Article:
Mandatory host type (professional/private) assessment
In accordance with new regulations, Booking.com is required to ask certain accommodation partners to self-declare themselves as either a professional (trader) or private host (non-trader).
As a result, it’s mandatory to give consumers info on whether the host is a trader or non-trader starting June 16, 2020.
Table of contents
- Professional host (trader): Any party who rents out a property or properties for purposes relating to their primary trade business or profession (e.g. when accommodations are the main business activity or the listing is managed by a property management company).
- Private host (non-trader): Any party who rents out a property or properties for purposes outside their primary trade business or profession (e.g. when accommodations are a side activity, or the property is only listed seasonally/occasionally).
Note: When renting an accommodation is the main revenue source for the person managing the property, those accommodations are considered professionals (traders). This differentiation must be evaluated by the accommodation owner/manager, not by Booking.com.
Info about host status must be displayed on Booking.com property pages to users in the European Economic Area (EEA) either browsing or making reservations on Booking.com’s site and apps.
Where applicable, these users will see if properties are “managed by a private host.” Unless stated otherwise, in situations where properties are managed by a professional host (trader), no additional info will be displayed.
Note: This info is a self-declaration by the accommodation partner. Booking.com isn’t required to verify the legal status of these declarations.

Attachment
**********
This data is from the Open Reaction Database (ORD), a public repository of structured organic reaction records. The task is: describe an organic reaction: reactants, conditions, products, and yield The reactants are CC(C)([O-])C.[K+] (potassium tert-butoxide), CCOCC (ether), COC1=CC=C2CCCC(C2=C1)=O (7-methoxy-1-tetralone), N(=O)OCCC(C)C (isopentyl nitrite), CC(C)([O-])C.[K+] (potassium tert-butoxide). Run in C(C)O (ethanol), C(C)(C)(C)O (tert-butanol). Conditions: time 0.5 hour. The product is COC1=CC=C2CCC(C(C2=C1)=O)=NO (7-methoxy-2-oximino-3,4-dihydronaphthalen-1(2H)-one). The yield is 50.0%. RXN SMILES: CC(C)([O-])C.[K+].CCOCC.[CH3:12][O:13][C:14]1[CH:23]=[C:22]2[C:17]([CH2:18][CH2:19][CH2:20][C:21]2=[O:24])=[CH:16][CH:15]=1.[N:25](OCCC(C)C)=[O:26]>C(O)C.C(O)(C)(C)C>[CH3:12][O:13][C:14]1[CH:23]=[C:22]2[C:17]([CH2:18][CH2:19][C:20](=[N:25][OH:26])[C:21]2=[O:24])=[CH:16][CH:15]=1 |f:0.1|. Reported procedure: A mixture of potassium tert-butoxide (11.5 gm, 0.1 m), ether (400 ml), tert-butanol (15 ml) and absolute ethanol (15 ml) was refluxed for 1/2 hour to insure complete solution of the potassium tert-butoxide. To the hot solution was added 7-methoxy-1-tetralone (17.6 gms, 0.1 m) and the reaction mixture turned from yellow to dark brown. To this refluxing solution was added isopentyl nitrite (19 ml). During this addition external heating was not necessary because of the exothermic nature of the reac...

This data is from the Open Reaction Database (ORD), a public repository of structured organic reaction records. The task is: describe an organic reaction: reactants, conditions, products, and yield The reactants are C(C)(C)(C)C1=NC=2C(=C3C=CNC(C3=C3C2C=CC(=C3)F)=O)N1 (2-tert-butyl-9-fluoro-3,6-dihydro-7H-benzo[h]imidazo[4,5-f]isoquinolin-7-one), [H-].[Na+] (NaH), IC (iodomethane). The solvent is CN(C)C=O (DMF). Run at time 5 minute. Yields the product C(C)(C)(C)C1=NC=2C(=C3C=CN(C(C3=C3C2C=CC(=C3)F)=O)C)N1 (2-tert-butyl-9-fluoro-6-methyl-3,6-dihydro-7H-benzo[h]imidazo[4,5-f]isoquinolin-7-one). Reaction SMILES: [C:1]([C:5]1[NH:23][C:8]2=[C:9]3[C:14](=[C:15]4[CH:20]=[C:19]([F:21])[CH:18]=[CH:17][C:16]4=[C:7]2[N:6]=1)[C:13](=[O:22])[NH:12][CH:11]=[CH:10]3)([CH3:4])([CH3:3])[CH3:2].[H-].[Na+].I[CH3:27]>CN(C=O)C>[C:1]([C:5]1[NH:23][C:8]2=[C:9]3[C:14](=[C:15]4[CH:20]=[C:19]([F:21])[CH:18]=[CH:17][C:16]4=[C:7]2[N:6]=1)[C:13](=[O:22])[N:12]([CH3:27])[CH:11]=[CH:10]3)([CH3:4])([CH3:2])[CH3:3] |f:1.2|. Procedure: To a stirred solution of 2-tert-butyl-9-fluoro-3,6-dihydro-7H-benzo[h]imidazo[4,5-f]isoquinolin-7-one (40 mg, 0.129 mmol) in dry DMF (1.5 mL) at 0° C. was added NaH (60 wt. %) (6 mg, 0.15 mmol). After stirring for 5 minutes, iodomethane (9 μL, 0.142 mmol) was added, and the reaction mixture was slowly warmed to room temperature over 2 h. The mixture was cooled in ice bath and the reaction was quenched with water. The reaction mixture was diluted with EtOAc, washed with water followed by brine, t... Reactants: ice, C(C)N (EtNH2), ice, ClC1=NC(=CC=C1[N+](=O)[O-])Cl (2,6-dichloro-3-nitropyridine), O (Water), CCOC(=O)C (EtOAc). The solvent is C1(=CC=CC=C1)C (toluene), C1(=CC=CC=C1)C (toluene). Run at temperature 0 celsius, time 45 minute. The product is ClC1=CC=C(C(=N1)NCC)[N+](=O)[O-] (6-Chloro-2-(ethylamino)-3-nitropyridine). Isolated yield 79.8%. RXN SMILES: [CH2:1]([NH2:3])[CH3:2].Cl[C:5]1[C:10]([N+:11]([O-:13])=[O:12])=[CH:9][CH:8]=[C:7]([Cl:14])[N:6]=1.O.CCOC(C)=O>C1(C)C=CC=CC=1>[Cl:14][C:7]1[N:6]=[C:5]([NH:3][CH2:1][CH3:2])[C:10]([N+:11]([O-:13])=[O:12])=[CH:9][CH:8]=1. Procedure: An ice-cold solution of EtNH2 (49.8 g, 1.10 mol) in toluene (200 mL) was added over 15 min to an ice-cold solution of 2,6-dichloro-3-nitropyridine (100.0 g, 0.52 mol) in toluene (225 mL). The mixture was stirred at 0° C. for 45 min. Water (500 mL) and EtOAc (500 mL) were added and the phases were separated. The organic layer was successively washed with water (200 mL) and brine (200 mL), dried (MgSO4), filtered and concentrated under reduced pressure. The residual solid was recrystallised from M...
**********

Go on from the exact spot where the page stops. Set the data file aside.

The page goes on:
Certain accommodation partners are required to undergo an assessment where they state if they’re professional (trader) or private hosts (non-trader).
This is a one-time action unless the accommodation partner’s status changes (e.g. the accommodation becomes a primary trade business, dissolves their primary trade business to become a private host, etc). This action can be completed by following the steps below:
- Log in to the Extranet with your credentials.
For help with logging in to the Extranet, see this article.
- Go to Property, then General info, where you’ll find the host type declaration form.
- Select the host type that matches your status, then click Update your info.
This means protecting the rights of consumers. When consumers exercise these rights (e.g. in situations when they aren’t satisfied with the services provided), their claims are assessed by consideration the “reasonable expectations” they may have for accommodations.
Generally, a consumer’s “reasonable expectations” for a professional host are different from those for a private host.
The host-type status helps guests better understand the property they choose for their stay. While this is a legal requirement, Booking.com also makes sure host type info is displayed in a way that has been tested and proven to have the least impact on your business. Additionally, customer support and other Booking.com services remain the same, regardless of host type.
We might have already marked you as a “professional/trader” based on the nature of your business. This can happen if you manage chain properties or other property types like a hotel, hostel, resort, or you’re a property management company with a large number of properties.
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